It is no coincidence that your favorite gay characters can’t seem to catch a break. The death, suffering, and cliche coming-out story of queer characters are rooted in a dense history of rejection and stereotyping. The “Bury Your Gays” trope illustrates the literary pattern of killing off one or both partners in a same-sex relationship. Often, the surviving partner will go on to realize that their sexual confusion was merely that— confusion. After a sufficient amount of grief, a heterosexual partner will come to the rescue, bringing them out of their insanity to live a happy normal life.
Originally, queer folks utilized this tactic to include LGBTQ story lines without fear of backlash or loss of their career. Yet, nearly a century later, the trend persists in Western media. What began as a necessary evil has morphed into more subtle forms of homophobia. So the question is: why are queer characters still being killed or deemed incapable of happiness? In order to properly examine the legacy of the “Bury Your Gays” trope, we must take a few steps back.
The rise of the hays code
Beginning in the 1920s, religious groups and moral traditionalists campaigned for stricter government censorship of films. Paired with an abundance of Hollywood scandals, the movie industry was in dire need of rehabilitation. In response, Martin J. Quigley and Reverend Daniel A. Lord wrote a set of self-regulating guidelines. This code, which is often referred to as the “Hays Code”, dictated what was acceptable and unacceptable in the United States Motion Pictures. The Production Code Administration, headed by Joseph Breen, had to power to approve, reject or change films before release to the public.
Homosexuality was deemed as sexual perversion and deviance, therefore, falling under an “unacceptable” designation. Though the code was not strictly enforced until the mid-1930s, filmmakers were obligated to abide by this ruling to avoid mass boycotts led by the Catholic Church and Protestant groups. Consequently, queer filmmakers were forced to rely heavily on subtext and coded messages.
Rather than outwardly stating that a character was gay or gender non-conforming, they utilized derogatory stereotypes of villains and victims. Whether that meant a satirical display of “pansies” or imminent gruesome death, homosexual characters were sure to pay for their sin. This new normal set the precedent for generations to come.
The lavender scare
The Hays Code was not only a reflection of Christian ideology rooted in American society, but it was indicative of the changing political atmosphere. In the 1940s, McCarthyism played on citizens’ nostalgia to return to the heteronormative “American Way”. Throughout his anti-communism campaign, Joseph McCarthy villainized LGBTQ individuals in what is now referred to as the “Lavender Scare”.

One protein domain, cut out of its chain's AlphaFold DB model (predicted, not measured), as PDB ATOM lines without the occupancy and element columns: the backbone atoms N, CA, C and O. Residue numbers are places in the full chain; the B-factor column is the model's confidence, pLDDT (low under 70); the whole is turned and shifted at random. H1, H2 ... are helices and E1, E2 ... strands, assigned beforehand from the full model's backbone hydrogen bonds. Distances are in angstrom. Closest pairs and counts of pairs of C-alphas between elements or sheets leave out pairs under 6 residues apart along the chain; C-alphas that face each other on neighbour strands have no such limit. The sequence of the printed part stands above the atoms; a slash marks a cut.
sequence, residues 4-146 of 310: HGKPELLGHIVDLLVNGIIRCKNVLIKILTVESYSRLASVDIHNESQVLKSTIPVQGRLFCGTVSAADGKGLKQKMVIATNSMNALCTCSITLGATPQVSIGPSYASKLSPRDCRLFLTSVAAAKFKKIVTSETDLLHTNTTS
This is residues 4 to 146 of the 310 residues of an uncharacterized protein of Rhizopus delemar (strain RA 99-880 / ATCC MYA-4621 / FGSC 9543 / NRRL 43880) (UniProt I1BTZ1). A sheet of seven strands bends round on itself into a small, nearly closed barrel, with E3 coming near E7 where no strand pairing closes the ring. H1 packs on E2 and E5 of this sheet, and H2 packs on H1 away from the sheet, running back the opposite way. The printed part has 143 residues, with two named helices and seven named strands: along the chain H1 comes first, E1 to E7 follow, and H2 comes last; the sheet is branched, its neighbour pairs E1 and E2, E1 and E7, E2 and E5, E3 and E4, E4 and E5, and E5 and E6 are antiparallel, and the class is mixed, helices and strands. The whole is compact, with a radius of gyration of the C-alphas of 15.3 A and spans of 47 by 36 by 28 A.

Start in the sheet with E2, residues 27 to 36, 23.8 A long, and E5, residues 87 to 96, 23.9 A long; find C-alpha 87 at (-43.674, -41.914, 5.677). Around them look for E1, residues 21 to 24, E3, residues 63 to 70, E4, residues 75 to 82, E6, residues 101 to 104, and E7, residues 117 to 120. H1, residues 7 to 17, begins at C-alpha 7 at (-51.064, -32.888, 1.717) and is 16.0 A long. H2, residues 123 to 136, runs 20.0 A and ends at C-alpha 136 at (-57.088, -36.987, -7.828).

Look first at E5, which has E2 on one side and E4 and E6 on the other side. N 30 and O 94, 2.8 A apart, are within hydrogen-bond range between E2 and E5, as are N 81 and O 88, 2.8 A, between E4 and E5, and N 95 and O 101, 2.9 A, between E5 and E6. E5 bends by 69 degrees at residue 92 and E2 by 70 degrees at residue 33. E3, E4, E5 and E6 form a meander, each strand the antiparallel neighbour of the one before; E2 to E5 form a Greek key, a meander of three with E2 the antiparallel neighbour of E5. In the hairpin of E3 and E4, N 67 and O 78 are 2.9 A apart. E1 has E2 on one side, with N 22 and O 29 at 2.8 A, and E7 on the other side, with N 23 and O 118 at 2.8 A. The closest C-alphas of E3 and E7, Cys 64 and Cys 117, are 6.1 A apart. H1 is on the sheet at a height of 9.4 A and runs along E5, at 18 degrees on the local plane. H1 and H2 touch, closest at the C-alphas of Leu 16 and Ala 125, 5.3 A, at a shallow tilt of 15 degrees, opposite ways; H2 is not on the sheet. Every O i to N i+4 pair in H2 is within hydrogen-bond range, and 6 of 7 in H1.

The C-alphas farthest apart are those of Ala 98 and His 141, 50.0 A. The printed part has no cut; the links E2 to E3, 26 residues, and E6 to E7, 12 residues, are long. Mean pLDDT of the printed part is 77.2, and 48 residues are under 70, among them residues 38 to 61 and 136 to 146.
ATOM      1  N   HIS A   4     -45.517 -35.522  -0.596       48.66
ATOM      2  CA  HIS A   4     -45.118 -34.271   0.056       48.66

McCarthy’s “House of Un-American Activities Committee” claimed that homosexuals’ “emotional instability” made them susceptible to foreign espionage and blackmail. The already paranoid public was taught to conflate homosexuality with communists who would give away United States secrets.
In 1953, Eisenhower fueled the gay purge by signing Executive Order 10450, which defined “sexual perversion” as a security risk. As a result, thousands of LGBTQ employees were fired from federal government positions, dismissed from the military, removed from their housing, and publicly humiliated.
The fall of the hays code
By the late 1950s and 1960s, the Hays Code gradually relinquished power. In the 1952 Joseph Burstyn, Inc. v. Wilson case, films were granted First Amendment legal protections that were previously stripped away in 1915. With less need for approval, films began including more overt portrayals of homosexuality.
Finally, in 1968, the Hays Code came to an end. Though this was a large step for the industry, it wasn’t until the 1969 Stonewall Uprising and subsequent women’s /gay rights movements that laws and prejudices began to shift. With the rise of the HIV/AIDs pandemic and new Christian fundamentalist groups in politics, the narrative surrounding sexuality became prevalent in mainstream media.
As more and more films begin to depict homosexuality in an accurate and positive light, it appears easy to diminish the long-lasting effects of the Hays Code. Gay people are in movies now, so what’s the big deal?
Modern-day: “bury your Gays trope”
Unfortunately, there is no simple solution. The repeated portrayal of queer people as predatory, deviant and immoral individuals remains deeply ingrained in Western media. According to GLAAD’s “Still Invisible” report, only 19 (3%) of the 698 characters portrayed in primetime television in 2017 were queer. To add insult to injury, 6 (30%) of these characters were killed off. Another 6 (30%) were one-dimensional characters whose sole purpose was to further the storylines of straight characters. Of the 19 queer characters portrayed in primetime television, only 2 (.002%) had fully realized romantic relationships.
This extreme lack of representation affirms the notion that queer characters cannot exist in media without being tokenized or used to bolster straight narratives. Queer folks continue to crave representation. When our characters are limited to death and suffering, it sends a powerful message to the audience: There is something wrong with me. These portrayals further solidify the inescapable societal norms that tell us that we should be ashamed of our own existence.
We deserve to see fully-formed queer characters who are capable of experiencing joy and success. We deserve to see fictional queer relationships that are not offsets of the ‘sexual confusion’ of heterosexual characters. In seeing positive representations of queer people in movie theaters and on TV screens, we have the power to change the message for generations to come.